If someone were ever to examine my credit card bill, she would assume I was either Carrie Bradshaw or Giada de Laurentiis. Shopping for shoes and food are two of my favorite things. Whether trying on ballet flats or exploring the cheese case at the market, I tend to get very excited and thus hand over my credit card having paid little attention to the price tags. It isn’t usually until the end of the month when I see my billing statement that I reconsider my spending.
Although my shoe habit cannot be contained, I have remedied my grocery store bills by making the simple switch to generic. While we all wish we could stock our pantries universally with high-quality ingredients, the unfortunate reality is that college budgets make it nearly impossible. Buying generic ingredients and getting creative with them in the kitchen is an easy way to save money. With the money you can save buying and utilizing the following ingredients, you can justify buying that new pair of shoes.
**Tips and Tricks**
1. Pasta. How many people ever actually eat pasta as is? The answer: very few, which is why there is no need to pay more for a box with a brand name. Stock up on the generic labels, and bring it to a completely new level by mixing them with your favorite sauce. Use pasta shells for this macaroni and cheese recipe, or toss your favorite shape with a traditional pesto sauce. Even a pasta dish sans sauce, such as this pasta salad, will have you wondering how you justified the extra charges for brand names.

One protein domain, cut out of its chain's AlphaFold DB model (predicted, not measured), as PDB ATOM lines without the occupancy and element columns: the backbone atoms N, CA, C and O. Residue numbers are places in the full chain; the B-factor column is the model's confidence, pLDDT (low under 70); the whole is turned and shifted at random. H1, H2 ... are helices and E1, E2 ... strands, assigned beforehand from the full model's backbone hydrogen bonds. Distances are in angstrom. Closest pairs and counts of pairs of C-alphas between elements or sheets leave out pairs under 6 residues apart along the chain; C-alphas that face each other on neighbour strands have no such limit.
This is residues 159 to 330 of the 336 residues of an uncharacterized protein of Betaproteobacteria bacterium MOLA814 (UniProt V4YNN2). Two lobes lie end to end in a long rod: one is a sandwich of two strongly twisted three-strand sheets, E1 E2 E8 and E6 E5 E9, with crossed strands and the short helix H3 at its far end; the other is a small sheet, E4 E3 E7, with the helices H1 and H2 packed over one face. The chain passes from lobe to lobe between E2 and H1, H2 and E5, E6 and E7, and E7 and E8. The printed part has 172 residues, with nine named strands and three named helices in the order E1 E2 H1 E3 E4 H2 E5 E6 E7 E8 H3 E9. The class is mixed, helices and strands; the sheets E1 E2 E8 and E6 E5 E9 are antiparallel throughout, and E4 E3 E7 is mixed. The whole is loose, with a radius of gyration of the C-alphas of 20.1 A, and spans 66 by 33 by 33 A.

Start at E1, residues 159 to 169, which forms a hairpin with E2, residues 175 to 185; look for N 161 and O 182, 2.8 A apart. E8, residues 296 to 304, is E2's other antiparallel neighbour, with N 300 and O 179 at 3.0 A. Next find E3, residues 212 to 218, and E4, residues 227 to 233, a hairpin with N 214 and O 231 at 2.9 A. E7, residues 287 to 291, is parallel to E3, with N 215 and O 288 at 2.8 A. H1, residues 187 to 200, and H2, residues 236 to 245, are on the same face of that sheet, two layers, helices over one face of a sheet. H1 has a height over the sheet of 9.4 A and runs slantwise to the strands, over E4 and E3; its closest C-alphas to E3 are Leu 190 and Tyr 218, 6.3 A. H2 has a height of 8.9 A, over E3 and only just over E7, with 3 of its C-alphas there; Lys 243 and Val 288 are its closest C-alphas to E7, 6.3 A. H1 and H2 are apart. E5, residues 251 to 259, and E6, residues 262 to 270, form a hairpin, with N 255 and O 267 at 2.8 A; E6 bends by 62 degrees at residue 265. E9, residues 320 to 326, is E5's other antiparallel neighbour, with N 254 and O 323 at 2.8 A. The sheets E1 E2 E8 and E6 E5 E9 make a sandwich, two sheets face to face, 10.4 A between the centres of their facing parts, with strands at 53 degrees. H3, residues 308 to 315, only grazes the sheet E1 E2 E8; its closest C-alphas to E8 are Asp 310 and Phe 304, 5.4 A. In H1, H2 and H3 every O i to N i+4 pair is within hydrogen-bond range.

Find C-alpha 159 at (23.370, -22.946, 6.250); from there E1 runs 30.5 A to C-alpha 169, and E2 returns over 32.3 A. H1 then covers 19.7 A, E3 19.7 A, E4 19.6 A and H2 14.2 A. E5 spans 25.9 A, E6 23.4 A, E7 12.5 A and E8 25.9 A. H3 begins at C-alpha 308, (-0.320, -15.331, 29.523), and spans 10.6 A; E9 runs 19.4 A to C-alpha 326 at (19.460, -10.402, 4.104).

2. Cereal. The first time I went grocery shopping for myself I was shocked by the expensive prices in the cereal aisle. Despite the promise of sugary marshmallows and smiling faces of box mascots, name brand cereals are very costly. Instead of always stealing your breakfast from the dining hall, store brands are relatively inexpensive options and often they contain many of the same ingredients as the well-known competitors.
3. Spices and Seasonings. Before I moved into my new apartment, complete with its own kitchen, one of the first things I did was visit my local dollar store to stock up on spices and seasonings. Unless you or your friends have ultra-sophisticated palates, it is doubtful that you will be able to taste much of a difference between dishes prepared with generic spices or more expensive brands. Regardless of the brand, red pepper flakes, for example, should always add heat, and even inexpensive vanilla can produce fantastic cookies (just make sure it’s real). In cinnamon’s case, however, generic might not always be the way to go.
4. Yogurt. While store-label yogurt may not taste as great on its own as compared to the brands with the fruit at the bottom or those with crazy dessert flavors, it is the perfect blank canvas for creativity. Layer fresh fruit and granola for homemade parfaits, or simply sweeten it yourself with honey and/or vanilla. You can even it use as a healthy base for homemade dips and spreads.
5. Frozen Fruits and Vegetables. Since a lot of companies are touting their new steam bags and promising their contents we’re packed at peak freshness, it is easy to reach for the well-known names in frozen produce. Oftentimes the difference in cost for these items is not based on the quality of ingredients, but rather on the packaging. Frozen veggies work great for whipping up stir frys and stews, and frozen fruit is ideal for pies and smoothies. Plus, they make great ice packs in case of emergencies…
Bethany Imondi, a junior studying Government and English at Georgetown University, procrastinates studying by making elaborate shopping lists for imaginary dinner parties Read more…